This is from Kevin Raposo at SimpliSafe. a developer of home security systems with a mission to help people live safely without introducing any complexity, hassle or annoyance into their lives.
When it comes to burglary rates, it turns out – unsurprisingly – that not all states are created equal. This interactive infographic can tell you exactly how your state, or any state, compares to the national average for burglary rates, which is 667 per 100,000 households. Some of the results are unexpected (New York’s burglary rate is really 50.6% lower than the national average?); others are sadly predictable (residents of poor states in the Deep South are significantly more likely to be victims of burglary than the national average). Taken together, they paint a portrait of regional and national burglary trends.
Just as telling, you can see how a state’s burglary rate has changed over the past several years. In Mississippi, where burglary rate is a dismal 41% higher than the national average, the trend is at least good: the rate of burglaries there has decreased by 0.6% since 2000. (In the same time period, though, burglaries nationwide have decreased 8.0%.) Meanwhile, comparatively safe Massachusetts, with a burglary rate 22.1% below that national average, has seen a 7.8% increase in its rate since 2000.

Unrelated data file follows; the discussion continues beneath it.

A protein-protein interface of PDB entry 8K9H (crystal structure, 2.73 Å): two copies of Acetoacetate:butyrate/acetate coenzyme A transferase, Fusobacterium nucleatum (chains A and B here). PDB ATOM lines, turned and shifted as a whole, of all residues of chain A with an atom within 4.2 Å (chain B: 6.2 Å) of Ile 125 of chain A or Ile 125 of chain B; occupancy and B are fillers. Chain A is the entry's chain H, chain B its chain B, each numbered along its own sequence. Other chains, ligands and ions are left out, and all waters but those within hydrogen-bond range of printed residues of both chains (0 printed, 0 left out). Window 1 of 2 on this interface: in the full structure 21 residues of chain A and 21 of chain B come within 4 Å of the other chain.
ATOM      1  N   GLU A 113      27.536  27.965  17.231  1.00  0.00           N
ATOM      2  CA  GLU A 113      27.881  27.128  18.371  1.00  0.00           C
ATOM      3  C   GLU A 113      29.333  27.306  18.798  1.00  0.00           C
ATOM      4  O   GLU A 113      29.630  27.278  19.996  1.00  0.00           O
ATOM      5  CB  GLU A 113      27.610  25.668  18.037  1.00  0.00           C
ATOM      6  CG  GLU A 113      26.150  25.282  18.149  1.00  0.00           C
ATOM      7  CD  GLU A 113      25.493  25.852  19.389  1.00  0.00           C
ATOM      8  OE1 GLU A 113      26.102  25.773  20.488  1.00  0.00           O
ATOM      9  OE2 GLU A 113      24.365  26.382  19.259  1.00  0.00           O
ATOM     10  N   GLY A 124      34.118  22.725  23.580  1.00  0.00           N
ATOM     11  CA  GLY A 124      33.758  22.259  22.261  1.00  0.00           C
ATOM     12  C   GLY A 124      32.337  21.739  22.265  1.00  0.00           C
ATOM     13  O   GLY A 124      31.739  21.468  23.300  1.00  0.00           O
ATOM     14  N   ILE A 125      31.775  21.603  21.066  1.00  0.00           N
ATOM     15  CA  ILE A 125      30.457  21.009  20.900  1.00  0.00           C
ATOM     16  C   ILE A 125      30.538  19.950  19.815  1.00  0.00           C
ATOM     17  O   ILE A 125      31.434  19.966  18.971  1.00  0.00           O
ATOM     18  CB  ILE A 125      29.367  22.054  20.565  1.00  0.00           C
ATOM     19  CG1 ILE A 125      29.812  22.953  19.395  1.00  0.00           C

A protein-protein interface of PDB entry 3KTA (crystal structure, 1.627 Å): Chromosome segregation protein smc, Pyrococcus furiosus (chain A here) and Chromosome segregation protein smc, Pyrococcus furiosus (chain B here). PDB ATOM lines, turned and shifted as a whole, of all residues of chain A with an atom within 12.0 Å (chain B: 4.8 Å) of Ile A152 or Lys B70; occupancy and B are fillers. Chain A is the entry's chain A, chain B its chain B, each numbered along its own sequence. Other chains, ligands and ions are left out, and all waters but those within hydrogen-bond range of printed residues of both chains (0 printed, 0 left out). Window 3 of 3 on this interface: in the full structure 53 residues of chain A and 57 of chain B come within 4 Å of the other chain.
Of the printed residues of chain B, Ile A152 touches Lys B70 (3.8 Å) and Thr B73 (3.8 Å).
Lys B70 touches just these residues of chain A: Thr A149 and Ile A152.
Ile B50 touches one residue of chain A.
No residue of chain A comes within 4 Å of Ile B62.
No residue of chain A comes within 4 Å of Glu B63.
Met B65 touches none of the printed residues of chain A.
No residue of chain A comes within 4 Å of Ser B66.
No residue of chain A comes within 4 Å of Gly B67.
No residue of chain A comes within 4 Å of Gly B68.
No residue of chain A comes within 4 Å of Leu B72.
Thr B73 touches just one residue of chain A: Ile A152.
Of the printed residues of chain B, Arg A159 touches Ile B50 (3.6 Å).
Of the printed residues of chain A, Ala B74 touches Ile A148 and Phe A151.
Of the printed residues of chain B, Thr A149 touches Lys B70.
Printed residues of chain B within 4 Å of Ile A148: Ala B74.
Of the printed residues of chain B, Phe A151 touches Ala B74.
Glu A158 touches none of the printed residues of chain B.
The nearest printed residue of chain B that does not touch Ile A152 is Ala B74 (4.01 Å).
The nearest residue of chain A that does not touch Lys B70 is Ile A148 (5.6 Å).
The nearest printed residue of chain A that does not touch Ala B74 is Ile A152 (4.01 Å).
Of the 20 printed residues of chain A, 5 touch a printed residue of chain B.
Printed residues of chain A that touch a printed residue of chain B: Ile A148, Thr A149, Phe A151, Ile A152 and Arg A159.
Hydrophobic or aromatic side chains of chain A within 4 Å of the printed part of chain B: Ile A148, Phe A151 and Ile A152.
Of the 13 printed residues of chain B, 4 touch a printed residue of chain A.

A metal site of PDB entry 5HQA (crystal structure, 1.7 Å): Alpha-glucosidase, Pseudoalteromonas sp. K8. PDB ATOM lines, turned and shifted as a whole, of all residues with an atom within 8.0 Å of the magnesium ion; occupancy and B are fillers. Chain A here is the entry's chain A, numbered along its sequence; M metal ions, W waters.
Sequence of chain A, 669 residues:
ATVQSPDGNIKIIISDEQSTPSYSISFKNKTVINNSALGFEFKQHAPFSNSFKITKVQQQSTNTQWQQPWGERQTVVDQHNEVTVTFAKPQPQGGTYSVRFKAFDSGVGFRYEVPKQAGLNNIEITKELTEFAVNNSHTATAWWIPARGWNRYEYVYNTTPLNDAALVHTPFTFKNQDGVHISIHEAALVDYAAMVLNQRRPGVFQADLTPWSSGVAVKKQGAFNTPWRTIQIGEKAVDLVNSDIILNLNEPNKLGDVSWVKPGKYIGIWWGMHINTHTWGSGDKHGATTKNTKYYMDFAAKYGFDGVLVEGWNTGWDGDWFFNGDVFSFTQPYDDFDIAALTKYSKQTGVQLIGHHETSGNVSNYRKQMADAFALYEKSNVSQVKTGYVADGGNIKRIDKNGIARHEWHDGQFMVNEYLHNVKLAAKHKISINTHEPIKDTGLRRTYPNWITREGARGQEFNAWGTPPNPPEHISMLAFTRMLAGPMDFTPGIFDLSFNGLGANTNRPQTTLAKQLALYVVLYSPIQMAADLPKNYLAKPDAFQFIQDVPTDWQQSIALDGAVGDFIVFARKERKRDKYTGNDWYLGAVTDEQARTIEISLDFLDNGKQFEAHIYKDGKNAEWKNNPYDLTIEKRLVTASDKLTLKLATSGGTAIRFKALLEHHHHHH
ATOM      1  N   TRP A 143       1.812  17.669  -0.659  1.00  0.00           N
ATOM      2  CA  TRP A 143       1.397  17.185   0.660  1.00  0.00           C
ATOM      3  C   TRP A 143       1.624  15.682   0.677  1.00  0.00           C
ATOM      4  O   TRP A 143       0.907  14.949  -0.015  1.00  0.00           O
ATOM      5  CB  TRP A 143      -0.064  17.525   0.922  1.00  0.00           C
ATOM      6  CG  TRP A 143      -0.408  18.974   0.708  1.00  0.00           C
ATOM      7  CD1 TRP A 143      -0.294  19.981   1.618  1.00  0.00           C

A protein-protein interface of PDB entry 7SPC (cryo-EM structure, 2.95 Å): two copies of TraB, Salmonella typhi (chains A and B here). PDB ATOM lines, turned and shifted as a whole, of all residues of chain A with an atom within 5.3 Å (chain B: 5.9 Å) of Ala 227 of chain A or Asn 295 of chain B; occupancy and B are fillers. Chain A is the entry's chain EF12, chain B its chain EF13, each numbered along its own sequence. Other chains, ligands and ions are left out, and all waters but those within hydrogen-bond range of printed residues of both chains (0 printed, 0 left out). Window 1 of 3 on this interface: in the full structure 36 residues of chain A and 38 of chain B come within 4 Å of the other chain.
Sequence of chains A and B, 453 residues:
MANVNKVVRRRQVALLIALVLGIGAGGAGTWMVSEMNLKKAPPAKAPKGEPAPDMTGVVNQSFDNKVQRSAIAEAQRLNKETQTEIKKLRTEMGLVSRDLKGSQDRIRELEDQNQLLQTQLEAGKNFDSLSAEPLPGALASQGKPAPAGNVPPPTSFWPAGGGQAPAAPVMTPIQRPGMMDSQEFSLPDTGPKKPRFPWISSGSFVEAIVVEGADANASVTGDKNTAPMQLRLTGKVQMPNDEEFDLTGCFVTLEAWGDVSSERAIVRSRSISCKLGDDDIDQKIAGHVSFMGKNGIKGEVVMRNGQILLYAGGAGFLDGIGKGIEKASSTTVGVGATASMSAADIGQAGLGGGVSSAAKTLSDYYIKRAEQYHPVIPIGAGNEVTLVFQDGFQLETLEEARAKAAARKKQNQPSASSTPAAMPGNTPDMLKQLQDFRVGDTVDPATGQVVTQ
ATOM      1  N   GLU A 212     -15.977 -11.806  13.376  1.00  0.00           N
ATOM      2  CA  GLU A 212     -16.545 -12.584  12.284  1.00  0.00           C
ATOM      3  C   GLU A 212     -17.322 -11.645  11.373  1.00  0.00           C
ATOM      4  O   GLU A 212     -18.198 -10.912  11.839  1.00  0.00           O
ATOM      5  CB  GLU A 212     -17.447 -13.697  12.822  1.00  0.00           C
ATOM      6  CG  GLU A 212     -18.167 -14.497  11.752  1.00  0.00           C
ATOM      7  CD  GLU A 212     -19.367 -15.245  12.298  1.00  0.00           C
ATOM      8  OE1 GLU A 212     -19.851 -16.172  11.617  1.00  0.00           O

What does all this add up to? Scroll down to see how much stuff has been stolen from American homes in the past 24 hours alone. Typically, it’s around $11 million worth of goods. And what kinds of items are thieves after? Take a look: electronics top the list, but personal objects, vehicle parts, and firearms are right up there. Even pets may be targets.
No matter where you live – be it Virginia (burglary rate 46.0% below the national average) or Alabama (burglary rate 47.6% above the national average) – it makes sense to protect yourself from home invasion. A few simple measures can make a big difference. Keep your doors and windows locked; invest in an inexpensive alarm system; landscape your home for security. After all, staying safe isn’t really about where you live – it’s about how you live, and about taking steps to foil burglaries wherever they occur.
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